Never drive while using cannabis. It's always illegal and unsafe to drive impaired.


no carIt is illegal to drive impaired

Driving while high is a serious crime. Drivers can face immediate roadside penalties and criminal charges.

PEI laws about drinking alcohol and driving are the same for driving when using cannabis. The provincial penalties for driving drunk and driving high are also the same.

It is illegal to drive when you are impaired by a drug, even if you have a prescription.


no drivingDriving while using cannabis is dangerous

Because of the THC in cannabis, when you’re high, your reflexes are slower, your judgment is blurred, you may be sleepy, you may panic or hallucinate.

Drivers who use cannabis are more likely to get into an accident than drivers who don’t use and drive.

Using alcohol and cannabis at the same time can add to the impairing effects. Together, even smaller amounts may be more potent than using alcohol or a drug alone.


Stash your stash

If you have cannabis in a vehicle, it must be in a closed package and out of reach of anyone in the vehicle.


It is illegal to use cannabis in any motor vehicle

It’s illegal to use cannabis in any motorized vehicle (car, boat, off-road vehicle, etc.*) even if it is not moving or unable to move. This is true even if you are on private property.

It is illegal for a passenger to use cannabis in your vehicle.

There are extra penalties if you use cannabis in a vehicle when a person under 18 is present.

*A motor vehicle includes any motorized vehicle, including cars, aircraft, ATVs, snowmobiles, ride-on lawnmowers, motor boats, etc. If your home is a vehicle, such as a houseboat, motor home, or camper, and it is parked or moored in a secure spot, you can consume cannabis in it. If your home is in motion or unsecured, you cannot consume cannabis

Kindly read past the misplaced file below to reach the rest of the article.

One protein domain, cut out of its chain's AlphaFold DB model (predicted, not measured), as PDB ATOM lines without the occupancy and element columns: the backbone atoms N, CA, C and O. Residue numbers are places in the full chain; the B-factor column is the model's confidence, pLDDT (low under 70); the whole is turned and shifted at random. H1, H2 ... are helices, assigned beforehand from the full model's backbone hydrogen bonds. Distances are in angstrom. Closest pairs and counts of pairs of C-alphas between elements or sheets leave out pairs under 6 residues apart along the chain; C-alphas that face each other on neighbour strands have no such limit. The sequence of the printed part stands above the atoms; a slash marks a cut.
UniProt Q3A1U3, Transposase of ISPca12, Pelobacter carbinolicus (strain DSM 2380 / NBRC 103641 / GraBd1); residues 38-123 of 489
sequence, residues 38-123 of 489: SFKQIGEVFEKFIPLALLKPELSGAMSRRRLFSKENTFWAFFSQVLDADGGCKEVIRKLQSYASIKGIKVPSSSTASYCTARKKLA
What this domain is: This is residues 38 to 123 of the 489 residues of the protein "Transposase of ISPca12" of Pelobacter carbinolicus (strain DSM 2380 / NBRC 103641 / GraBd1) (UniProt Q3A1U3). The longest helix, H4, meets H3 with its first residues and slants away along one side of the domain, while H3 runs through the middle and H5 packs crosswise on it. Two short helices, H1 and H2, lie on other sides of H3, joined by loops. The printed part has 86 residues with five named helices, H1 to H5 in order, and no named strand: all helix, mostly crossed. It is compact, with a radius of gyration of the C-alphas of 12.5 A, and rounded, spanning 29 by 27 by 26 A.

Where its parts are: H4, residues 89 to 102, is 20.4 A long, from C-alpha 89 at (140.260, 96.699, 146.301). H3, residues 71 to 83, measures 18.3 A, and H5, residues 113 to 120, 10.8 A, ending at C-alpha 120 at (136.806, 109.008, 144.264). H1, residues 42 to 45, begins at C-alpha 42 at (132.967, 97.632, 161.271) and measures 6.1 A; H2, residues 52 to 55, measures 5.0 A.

Police can detect impaired driving

If you are in a vehicle (regardless of whether it is moving or not) and a police officer has grounds to believe that you are impaired by drugs and/or alcohol, the officer will demand that you do an impaired driving test. If you refuse, you can be charged with an offence that has the same penalties as driving while impaired.

Police can test to see if you are impaired by drugs or alcohol in several ways:

  • Standardized Field Sobriety Tests (SFST);
  • Approved Screening Devices (ASD);
  • Drug Recognition Experts (DRE);
  • blood tests

Penalties

If you drive while impaired by drugs or alcohol, or both, there are federal criminal charges and associated penalties as well as provincial penalties. Some of the penalties for a first offence include:

  • an immediate 24-hour roadside suspension of your driver’s licence
    that is followed in seven days by a 90-day driving prohibition;
  • immediate 30 day vehicle impoundment (with all fees paid by you);
  • minimum fine of $1,000, and;
  • jail time;
Upon conviction, additional penalties include:
  • one year cancellation of your driver's licence;
  • $500 fee to re-instate your driver`s licence.

Young and inexperienced drivers

Individuals under the age of 22 years-old and individuals who are in the graduated drivers’ program must not have any level of alcohol or drugs in the blood stream when driving.


Facts about drug-impaired driving

Driving while high is a serious crime. Drivers can face immediate roadside penalties and criminal charges.

Don't Drive High Infographic